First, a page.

Aldo Spadoni is an MIT graduate with an aerospace engineering career spanning over 35 years. He has made significant technical contributions to numerous advanced aircraft, missile, and spacecraft programs for NASA, DARPA, and the U.S. Armed Services. He began his engineering career at Hughes Space & Communications Group as a spacecraft configuration design engineer working on the Galileo Jupiter spacecraft. Later, he joined TRW Defense & Space Systems as a navigation systems engineering specialist working on ICBMs and spacecraft programs. Aldo joined Northrop in 1985, supporting the advanced design team in the area of advanced avionics system integration and project management. He created and managed an award-winning creative simulation team at Northrop Grumman Aerospace Systems. Aldo is a recipient of NASA’s 2004 Turning Goals Into Reality team award for Reusable Launch Vehicle Development. He is an accomplished self-taught artist and concept designer with four U.S. patents to his credit. He is a Fellow of the International Association of Astronomical Artists (IAAA) and is currently serving on its Board of Trustees. Aldo’s consulting company, Aerospace Imagineering, specializes in the conceptual design, visualization and prototyping of advanced technology products and concepts. His visualizations have appeared in numerous magazines and television documentaries.  He has worked closely with hard science fiction authors such as Larry Niven and Jerry Pournelle to bring their technological visions to life. As an aerospace concept designer and technology consultant to the entertainment industry, he supported the production of APOLLO 13, SUPERNOVA, STEALTH, IRON MAN 1 & 2, and other movie projects. He helped produce the 2009 National Geographic Channel documentary called HITLER’S STEALTH FIGHTER. Aldo’s personal goals are to promote STEAM education and create compelling visions of humanity’s spacefaring future.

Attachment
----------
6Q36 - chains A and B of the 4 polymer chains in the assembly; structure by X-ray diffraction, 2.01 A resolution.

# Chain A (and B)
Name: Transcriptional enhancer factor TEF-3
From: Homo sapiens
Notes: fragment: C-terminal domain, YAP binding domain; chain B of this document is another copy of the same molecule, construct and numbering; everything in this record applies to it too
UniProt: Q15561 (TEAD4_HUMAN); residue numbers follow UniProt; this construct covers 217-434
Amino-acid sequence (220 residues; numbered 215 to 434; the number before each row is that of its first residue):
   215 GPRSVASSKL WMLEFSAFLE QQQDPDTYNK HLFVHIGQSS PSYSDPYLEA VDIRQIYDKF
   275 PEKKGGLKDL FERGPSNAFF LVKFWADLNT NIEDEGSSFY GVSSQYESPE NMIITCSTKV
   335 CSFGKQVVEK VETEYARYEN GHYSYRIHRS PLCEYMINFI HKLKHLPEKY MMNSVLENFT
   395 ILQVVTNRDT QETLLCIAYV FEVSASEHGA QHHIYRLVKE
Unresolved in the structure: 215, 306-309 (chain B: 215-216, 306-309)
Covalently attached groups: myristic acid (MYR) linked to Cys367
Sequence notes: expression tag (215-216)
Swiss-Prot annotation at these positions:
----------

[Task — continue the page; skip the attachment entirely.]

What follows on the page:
Rick Sternbach
Space and Science Fiction Artist,
Illustrator, Artist, Visual & Special Efforts (Star Trek, Cosmos, Star Trek: Next Generation, Solaris etc.)
Emmy & Hugo Awards Winner
Founder and Fellow, IAAA

Rick Sternbach has been a space and science fiction artist since the early 1970s, often combining both interests in a project. His clients include NASA, Sky & Telescope, Data Products, Random House, Smithsonian, Analog, Astronomy, The Planetary Society, and Time-Life Books. He is a founding member and Fellow of the International Associationof Astronomical Artists (IAAA), which was formed in 1981. He has written and illustrated articles on orbital transfer vehicles and interstellar flight for Science Digest. Beginning in the late 1970s Rick added film and television illustration and special effects to his repertoire, with productions like Star Trek: The Motion Picture, The Last Starfighter, Future Flight, and Cosmos, for which he and other members of the astronomical art team received an Emmy award, the first for visual effects. Rick also twice received the coveted Hugo award for best professional science fiction artist, in 1977 and 1978. In 2006, after fifteen years with the Star Trek franchise, Rick produced physical terrains and globes of Mercury, Venus, Mars, and Saturn’s moon Iapetus for the Griffith Observatory in Los Angeles, for their Gunther Depths of Space exhibit. Digital renderings of the Cosmos 1 solar sail were done for the Planetary Society, along with composited images of a sixteen square foot scale model of their revised Lightsail 1. He has also built a scale model of a proposed asteroid retrieval spacecraft for the Keck Institute for Space Studies. Most recently, Rick was included as a member of the special committee overseeing the restoration of the original U.S.S. Enterprise eleven foot filming miniature by the National Air & Space Museum in Washington, D.C.